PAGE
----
Postnatal care is extremely important for both the woman and the baby (or babies) in question.
Signing up for maternity care services is a very surreal experience. Simply filling out the form can feel quite daunting especially if it is your first pregnancy as you are consumed with thoughts of the unknown. On subsequent pregnancies, you cannot help but compare things to the care you received in your previous pregnancies. Perhaps you are hoping for a very similar experience or level of care whereas the person sitting beside you wants a drastically different experience to what they have experienced before.
Then comes the variety of different options available. Will you go public, semi-private or private? Will you choose midwife-led or consultant-led care? Which hospital should you opt for? Will you avail of combined care in conjunction with your GP or consider the Domino Scheme? It is total oblivion of information and options to sift through.
At this stage your thoughts are completely focused on the pregnancy. You are thinking scans, wait times and the parking situation while you are attending these appointments. It’s difficult to imagine the end point and the fact that, all going well, there will be a baby at the end of it all. For this reason postnatal care probably won’t even be on your radar.
Postnatal care is extremely important for both the woman and the baby (or babies) in question. It is the time where all parties are at their most vulnerable in many ways. It is a priority to ensure that nothing is forgotten, left to chance or overlooked. For this reason, there are a number of postnatal check-points and check-ups which are extremely important to avail of.
Some of your postnatal care will happen in the actual maternity hospital while you are staying there. If you have had stitches they will be cared for and checked. The midwives will also make sure your pain levels are under control as well as exploring any feeding concerns or general health issues.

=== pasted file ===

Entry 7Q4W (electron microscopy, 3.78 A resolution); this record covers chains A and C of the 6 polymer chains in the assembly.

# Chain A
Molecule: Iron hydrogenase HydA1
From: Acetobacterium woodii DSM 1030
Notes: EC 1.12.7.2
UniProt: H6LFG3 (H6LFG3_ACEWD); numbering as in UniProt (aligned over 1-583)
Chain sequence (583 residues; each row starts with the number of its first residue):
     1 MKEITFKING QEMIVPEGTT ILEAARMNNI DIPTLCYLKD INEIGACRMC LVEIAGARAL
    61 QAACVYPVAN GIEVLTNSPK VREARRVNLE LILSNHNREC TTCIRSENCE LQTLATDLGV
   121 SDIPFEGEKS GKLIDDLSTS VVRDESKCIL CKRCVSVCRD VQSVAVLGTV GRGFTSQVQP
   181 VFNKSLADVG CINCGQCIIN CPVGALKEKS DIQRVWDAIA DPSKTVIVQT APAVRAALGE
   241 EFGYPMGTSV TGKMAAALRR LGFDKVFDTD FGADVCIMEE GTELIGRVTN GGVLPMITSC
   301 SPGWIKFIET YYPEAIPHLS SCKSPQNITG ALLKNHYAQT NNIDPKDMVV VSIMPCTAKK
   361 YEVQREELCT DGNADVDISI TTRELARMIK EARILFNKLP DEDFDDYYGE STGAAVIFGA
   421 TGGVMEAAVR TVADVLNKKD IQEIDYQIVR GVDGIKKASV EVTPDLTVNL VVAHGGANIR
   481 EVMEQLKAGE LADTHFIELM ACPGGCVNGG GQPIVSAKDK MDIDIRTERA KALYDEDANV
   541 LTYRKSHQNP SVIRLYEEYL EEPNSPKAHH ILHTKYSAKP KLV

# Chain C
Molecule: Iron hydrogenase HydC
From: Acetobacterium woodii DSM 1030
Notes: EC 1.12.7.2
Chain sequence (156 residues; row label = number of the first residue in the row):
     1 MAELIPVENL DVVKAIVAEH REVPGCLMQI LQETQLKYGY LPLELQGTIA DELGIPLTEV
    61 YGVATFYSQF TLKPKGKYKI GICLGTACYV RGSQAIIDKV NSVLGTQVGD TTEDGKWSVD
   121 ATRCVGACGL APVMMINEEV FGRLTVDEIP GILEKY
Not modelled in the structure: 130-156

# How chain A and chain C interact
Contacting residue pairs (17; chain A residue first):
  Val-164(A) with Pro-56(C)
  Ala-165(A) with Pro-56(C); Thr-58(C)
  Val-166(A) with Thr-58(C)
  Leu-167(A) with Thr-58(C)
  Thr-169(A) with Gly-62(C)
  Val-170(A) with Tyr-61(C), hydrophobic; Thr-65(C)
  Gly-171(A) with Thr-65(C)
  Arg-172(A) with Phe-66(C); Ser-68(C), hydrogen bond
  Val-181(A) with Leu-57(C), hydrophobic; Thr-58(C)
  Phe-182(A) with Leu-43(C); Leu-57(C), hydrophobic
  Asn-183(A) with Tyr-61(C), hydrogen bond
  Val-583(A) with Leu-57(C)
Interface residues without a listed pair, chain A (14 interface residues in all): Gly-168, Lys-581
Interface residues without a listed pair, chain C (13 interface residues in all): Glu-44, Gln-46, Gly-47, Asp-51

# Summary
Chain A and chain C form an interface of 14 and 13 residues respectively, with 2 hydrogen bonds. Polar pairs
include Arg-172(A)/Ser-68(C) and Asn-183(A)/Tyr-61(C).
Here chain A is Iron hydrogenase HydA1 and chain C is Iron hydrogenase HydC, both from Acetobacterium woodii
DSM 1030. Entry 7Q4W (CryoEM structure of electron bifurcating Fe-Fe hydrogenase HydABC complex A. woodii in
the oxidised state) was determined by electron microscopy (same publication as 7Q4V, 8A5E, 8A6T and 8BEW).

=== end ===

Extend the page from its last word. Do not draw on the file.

Giving birth is a mammoth task and it affects so many elements of your physicality and emotional well-being so it really is important to feel as good as possible before you are discharged from the hospital. The very same can be said for your baby. They will be seen by a paediatrician and will most likely have a hearing exam as well as being weighed and checked for several general issues. If you have any concerns it is important to raise them while you have access to the dedicated hospital team.
When you leave hospital your care will continue between community midwives who may visit your house and finally your Public Health Nurse who should visit you within the first couple of days of returning home from the hospital. They will offer extended care and essentially take over from the hospital. They will be able to share their expertise on areas of feeding and generally caring for your baby.
It is an amazing resource and taking advantage of it is really important. Your PHN will have an open-door policy and will be available to call or visit if you have any concerns about the baby or your own well-being after the birth. If you are struggling with anything physical they will be able to offer advice and perhaps a referral. The same can be said for any concerns regarding your mental health. The role of a public health nurse is hugely important and can make all the difference for a new mum and baby.
If your baby becomes sick or if you have any major health concerns regarding your own recovery after the birth it is recommended to raise it with the maternity hospital you attended for the first six weeks of your baby’s life. They will have a phone number and A&E department. After six weeks you should attend a general children’s hospital/adult hospital or your GP should any issues arise for you or the baby.
Your baby will have a check-up at two weeks and both you and your baby will have a six week check up also. Both of these occur at your GP’s office and are very important to attend. This is a safe place to discuss anything that might be worrying you physically or mentally. It is important to seek help in between these weeks and after if you have any concerns or worries. Do not suffer in silence and remember that this is a very vulnerable and sensitive time for you.
Tracey is a happy mammy to four-year-old Billy. She is a breastfeeder, gentle parent and has recently lost five stone so healthy family eating is her passion! You can find her at www.loveofliving.ie.